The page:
May 27, 2021 / 18:31

Why school closure is a last resort

Looking at ground reality, school closure does not mean children are quarantined all the time.

School reopening should be done on a risk-based approach – with situations closely monitored, particularly for the effect of Covid-19 variants – and school closure be used as a last resort.

 School closures should be a last resort, in part because it is expected to cause students in Asia and the Pacific to lose future annual earnings. Photo: ADB

Schools have been fully or partially closed for more than a year in many developing countries. The world’s longest full closure as of 29 March 2021 was Bangladesh, at 47 weeks, according to UNESCO. Myanmar was close behind, at 43 weeks, and the Philippines, at 33 weeks. When partial school closure is included, Nepal is highest (53 weeks) in the world and schools in South Asia continued especially long school closures among developing Asian region.

Indeed, as Covid-19 variants surge in some developing countries in Asia, policy makers may even be considering extending school closures. But is this the right approach?

Some policy makers want to keep schools closed until large-scale vaccination is achieved in a given population, which may contribute to herd immunity. Yet, this goal will take time, especially in developing countries, given limited vaccine availability, complicated logistics, and phased deployment approaches. This is particularly true since vaccination for school-aged children has not yet been fully developed.

It is against this backdrop that we ask whether school closures should still be considered a priority option for developing countries.

We argue that school closure should be a last resort. The projected economic cost is huge: A recent Asian Development Bank estimate suggests a present value of $1.25 trillion in future earnings losses in Asia and the Pacific assuming that every student loses $180 every year from their expected future annual earnings. In addition, many developing countries have struggled to adopt online and distance education, due to variable access to digital devices and internet, meaning many children are simply going without schooling.

Despite these apparent long-term economic losses and rising learning inequality, some policy makers still wish to keep schools closed to protect children from Covid-19. It makes sense to introduce strict lockdown including school closure when Covid-19 variants are increasing exponentially as we have seen in some developing countries for the last few weeks. For those countries with relatively less risk, however, it is reasonable to question whether school closure is the best option to save children’s lives.

Evidence from Australia, Germany, Italy, the Republic of Korea and the United States consistently shows that school closure appears to have limited or no effect on Covid-19 incidence.

Looking at ground reality, school closure does not mean children are quarantined all the time. Some might meet their friends at the friends’ houses or at the playground, without wearing masks. And even if they stay home, evidence in Bangladesh suggests that even poor households bring coaching and private tutoring from outside the family to compensate for learning loss. These behaviors could bring more Covid-19 risks to children and their household members.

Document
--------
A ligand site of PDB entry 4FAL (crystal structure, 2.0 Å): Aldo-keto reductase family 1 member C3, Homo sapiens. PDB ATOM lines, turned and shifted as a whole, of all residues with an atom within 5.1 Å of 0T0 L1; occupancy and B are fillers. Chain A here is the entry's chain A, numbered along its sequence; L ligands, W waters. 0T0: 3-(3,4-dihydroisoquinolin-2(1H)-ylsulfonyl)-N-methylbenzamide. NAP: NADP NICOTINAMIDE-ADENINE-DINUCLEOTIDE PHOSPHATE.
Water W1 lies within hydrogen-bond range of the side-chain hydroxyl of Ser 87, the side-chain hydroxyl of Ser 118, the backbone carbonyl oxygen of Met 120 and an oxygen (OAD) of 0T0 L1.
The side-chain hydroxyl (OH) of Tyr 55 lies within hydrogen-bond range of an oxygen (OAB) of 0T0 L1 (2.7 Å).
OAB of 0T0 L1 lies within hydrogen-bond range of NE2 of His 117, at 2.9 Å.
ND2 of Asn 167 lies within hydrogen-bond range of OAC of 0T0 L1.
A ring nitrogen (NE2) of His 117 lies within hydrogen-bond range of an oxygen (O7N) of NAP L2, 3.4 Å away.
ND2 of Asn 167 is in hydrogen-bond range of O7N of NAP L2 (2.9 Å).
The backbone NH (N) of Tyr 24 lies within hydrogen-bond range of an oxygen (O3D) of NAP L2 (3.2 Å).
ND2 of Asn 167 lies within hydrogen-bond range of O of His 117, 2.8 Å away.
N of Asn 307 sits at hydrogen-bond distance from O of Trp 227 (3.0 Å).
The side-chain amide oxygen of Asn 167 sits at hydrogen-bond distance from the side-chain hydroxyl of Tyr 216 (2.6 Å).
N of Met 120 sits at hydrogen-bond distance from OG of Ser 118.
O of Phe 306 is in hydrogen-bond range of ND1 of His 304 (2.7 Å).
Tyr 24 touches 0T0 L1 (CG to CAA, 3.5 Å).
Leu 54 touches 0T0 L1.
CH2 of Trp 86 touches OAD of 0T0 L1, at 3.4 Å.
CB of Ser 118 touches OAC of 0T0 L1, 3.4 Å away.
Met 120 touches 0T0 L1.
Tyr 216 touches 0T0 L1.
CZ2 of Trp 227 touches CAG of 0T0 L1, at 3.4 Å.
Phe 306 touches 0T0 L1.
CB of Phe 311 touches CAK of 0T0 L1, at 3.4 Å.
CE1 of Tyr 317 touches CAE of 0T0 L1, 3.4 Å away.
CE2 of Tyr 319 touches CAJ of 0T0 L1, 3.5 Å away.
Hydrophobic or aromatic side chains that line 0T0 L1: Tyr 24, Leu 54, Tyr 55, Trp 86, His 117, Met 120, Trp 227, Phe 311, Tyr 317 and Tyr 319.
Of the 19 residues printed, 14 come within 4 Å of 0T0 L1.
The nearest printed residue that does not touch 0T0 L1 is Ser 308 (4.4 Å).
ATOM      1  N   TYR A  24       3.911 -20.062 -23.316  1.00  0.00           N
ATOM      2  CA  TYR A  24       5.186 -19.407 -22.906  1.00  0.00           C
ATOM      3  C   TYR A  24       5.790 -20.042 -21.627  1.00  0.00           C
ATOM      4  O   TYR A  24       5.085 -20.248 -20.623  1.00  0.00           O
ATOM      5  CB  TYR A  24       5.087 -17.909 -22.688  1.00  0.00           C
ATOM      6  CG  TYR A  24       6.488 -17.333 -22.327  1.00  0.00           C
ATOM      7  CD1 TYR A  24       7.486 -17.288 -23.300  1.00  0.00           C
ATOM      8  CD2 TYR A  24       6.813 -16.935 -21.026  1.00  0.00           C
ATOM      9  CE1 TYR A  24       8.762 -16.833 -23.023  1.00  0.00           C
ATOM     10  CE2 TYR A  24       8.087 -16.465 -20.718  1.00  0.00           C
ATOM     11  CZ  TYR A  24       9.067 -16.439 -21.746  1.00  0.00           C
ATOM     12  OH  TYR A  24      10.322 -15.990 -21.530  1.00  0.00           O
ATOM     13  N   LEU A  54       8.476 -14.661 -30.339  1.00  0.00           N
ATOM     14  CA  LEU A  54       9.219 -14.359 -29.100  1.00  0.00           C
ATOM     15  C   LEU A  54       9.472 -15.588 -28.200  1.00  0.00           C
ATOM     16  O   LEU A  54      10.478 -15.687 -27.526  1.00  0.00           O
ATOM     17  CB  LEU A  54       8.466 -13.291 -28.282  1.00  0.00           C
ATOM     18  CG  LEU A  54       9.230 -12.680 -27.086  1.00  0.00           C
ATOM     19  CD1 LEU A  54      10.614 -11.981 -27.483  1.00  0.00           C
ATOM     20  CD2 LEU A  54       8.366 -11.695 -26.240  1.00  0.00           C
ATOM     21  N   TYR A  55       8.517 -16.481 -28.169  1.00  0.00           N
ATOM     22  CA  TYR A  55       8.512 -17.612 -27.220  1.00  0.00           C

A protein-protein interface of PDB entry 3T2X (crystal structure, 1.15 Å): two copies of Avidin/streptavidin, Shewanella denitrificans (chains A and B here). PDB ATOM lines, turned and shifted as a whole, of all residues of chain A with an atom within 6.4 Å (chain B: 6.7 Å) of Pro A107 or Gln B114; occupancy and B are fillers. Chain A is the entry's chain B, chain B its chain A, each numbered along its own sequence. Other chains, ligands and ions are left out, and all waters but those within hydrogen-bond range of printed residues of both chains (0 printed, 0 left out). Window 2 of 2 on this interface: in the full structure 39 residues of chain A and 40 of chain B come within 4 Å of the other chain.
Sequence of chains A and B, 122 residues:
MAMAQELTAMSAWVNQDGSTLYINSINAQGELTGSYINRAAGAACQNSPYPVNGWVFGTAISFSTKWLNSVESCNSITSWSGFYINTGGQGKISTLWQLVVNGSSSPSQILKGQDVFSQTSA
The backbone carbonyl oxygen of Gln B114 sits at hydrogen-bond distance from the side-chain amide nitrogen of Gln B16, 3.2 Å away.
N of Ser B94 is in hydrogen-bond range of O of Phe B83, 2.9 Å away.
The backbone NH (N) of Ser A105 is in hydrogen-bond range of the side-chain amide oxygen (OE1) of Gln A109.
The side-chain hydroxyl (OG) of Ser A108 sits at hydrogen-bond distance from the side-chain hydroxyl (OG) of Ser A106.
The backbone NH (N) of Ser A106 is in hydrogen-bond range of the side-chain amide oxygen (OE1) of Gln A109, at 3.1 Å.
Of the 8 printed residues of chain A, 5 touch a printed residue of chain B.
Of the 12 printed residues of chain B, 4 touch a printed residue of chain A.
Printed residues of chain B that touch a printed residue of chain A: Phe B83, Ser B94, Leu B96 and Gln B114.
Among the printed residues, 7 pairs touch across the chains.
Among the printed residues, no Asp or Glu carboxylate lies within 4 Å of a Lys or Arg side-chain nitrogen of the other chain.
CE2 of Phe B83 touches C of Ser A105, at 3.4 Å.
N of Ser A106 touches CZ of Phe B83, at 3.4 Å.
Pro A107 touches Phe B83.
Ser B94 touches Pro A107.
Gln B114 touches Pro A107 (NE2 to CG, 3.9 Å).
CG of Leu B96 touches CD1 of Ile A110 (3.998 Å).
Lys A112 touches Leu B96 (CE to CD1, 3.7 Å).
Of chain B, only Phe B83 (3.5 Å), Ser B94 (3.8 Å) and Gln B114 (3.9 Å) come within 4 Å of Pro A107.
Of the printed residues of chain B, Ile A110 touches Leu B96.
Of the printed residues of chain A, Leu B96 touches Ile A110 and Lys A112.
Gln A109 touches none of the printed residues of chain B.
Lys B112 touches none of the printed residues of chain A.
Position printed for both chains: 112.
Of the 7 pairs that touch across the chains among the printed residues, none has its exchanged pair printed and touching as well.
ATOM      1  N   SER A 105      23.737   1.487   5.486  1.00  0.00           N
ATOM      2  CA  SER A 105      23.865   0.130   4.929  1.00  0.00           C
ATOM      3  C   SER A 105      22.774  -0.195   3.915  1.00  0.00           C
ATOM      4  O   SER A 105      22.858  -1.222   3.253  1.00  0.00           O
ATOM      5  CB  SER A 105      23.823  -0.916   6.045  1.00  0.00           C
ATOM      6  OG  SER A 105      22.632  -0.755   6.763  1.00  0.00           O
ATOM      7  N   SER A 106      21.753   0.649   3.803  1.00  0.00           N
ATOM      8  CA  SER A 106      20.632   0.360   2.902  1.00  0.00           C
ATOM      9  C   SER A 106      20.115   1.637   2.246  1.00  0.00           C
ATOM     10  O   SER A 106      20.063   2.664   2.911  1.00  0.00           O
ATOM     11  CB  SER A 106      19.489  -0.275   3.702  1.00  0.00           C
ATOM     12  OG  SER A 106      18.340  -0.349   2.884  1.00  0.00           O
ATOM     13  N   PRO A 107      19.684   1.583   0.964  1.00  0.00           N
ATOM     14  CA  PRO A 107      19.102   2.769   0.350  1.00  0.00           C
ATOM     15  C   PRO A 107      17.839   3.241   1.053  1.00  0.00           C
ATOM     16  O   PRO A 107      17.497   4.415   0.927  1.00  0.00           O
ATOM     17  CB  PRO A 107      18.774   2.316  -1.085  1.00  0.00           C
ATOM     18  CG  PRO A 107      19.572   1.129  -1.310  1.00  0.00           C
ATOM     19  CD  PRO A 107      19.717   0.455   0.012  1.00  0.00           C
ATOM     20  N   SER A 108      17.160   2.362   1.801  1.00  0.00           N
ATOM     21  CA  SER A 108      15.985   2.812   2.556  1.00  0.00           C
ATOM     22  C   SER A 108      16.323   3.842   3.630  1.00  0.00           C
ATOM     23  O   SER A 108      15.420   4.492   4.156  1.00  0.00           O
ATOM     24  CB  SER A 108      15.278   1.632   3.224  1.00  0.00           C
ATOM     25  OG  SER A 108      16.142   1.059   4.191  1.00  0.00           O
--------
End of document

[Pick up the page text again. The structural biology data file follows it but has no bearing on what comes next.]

Conversely, several rigorous studies provide evidence of what Covid-19 infection would be like without school closure. Evidence from Australia, Germany, Italy, the Republic of Korea and the United States consistently shows that school closure appears to have limited or no effect on Covid-19 incidence. The exception is Israel, which found a small gradual increase in Covid-19 incidence after schools were reopened, but no observed increase of Covid-19 related hospitalizations and deaths.

Policy makers in developing countries may counter that evidence for developing countries is lacking. This sounds pertinent because schools in developing countries may not have good water and sanitation facilities. Higher density in classrooms and greater teacher absenteeism could also challenge safe school environments against Covid-19 transmission. In addition, policy makers could argue that the above evidence is outdated given new Covid-19 variants, which could cause more pediatric infections resulting into some cases of mortality for school-aged children.

However, where Covid-19 variants are not increasing exponentially, each country could gather evidence through pilot school reopenings in their own contexts, with stringent provision of measures in place to protect student safety. The Covid-19 variants could affect more children. However, Covid-19 infection might not necessarily come more from school reopening compared with the counterfactual scenario of continued school closure. In case it does, the effect of school closure may not be large enough to justify the irreparable damage to children in both the near and the longer term.

Evidence for developing countries may not get produced fast enough, and many guidance notes and lessons learned are available nowadays for making schools safer, such as wearing masks. Schools that follow good practices could actually be safer for children than keeping them at home.

It goes without saying, that if school closures are lifted, situations must be closely monitored, particularly the effect of Covid-19 variants.

As such, we must keep in mind that school closure should not be a first option. The school reopening decision should adopt a risk-based approach and school closure be used as a last resort.

Authors:

Hyuncheol Bryant Kim is Associate Professor at Hong Kong University of Science and Technology

Sungsup Ra is the Director of Humand and Social Development Division at ADB's South Asia Regional Department

Ryotaro Hayashi is Social Sector Specialist at ADB's South Asia Regional Department